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J Pediatr. 1976 Jul;89(1):91-5.

Fulminant neonatal sepsis and necrotizing enterocolitis associated with a "nonenteropathogenic" strain of Escherichia coli.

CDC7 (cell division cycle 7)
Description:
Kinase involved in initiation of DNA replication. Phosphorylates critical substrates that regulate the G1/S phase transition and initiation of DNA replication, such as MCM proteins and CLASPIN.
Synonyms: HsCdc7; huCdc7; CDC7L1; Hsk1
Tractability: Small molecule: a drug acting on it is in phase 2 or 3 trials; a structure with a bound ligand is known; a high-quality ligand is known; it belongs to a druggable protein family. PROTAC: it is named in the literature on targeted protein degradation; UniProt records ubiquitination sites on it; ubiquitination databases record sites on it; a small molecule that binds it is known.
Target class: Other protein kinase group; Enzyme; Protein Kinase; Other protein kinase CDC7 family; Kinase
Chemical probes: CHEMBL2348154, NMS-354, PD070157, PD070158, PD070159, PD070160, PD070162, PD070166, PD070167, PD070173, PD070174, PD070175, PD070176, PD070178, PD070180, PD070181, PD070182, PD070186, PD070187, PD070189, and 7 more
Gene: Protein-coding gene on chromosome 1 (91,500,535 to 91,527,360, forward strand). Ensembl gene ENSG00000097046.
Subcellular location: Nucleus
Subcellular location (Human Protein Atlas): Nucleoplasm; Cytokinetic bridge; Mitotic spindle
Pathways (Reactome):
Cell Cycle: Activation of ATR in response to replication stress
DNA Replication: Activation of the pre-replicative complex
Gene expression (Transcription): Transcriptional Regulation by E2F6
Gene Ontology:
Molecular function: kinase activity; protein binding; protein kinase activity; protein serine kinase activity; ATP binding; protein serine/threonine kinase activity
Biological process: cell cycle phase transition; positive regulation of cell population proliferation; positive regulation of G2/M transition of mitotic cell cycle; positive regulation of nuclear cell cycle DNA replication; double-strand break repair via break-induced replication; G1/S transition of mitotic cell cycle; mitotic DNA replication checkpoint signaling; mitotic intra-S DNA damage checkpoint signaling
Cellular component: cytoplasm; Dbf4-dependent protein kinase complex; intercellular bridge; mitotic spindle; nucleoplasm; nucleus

During 1973 a nonendemic mucoid strain of Escherichia coli entered the nursery of a hospital in Houston. This organism caused septicemia and was associated with a high incidence of necrotizing enterocolitis. The illness was fulminant and characterized by apnea, abdominal distension, and shock. Diarrhea was not a feature of the symptom complex. The epidemic organism was nontypable. Assays for invasiveness, enterotoxin production, and Kl antigen were negative. Surveillance revealed a colonization rate of 14%, an attack rate in colonized infants of 19.5%, and a mortality rate of 87.5%. These data suggest that in certain instances the specific bowel flora may increase the incidence and severity of NEC.

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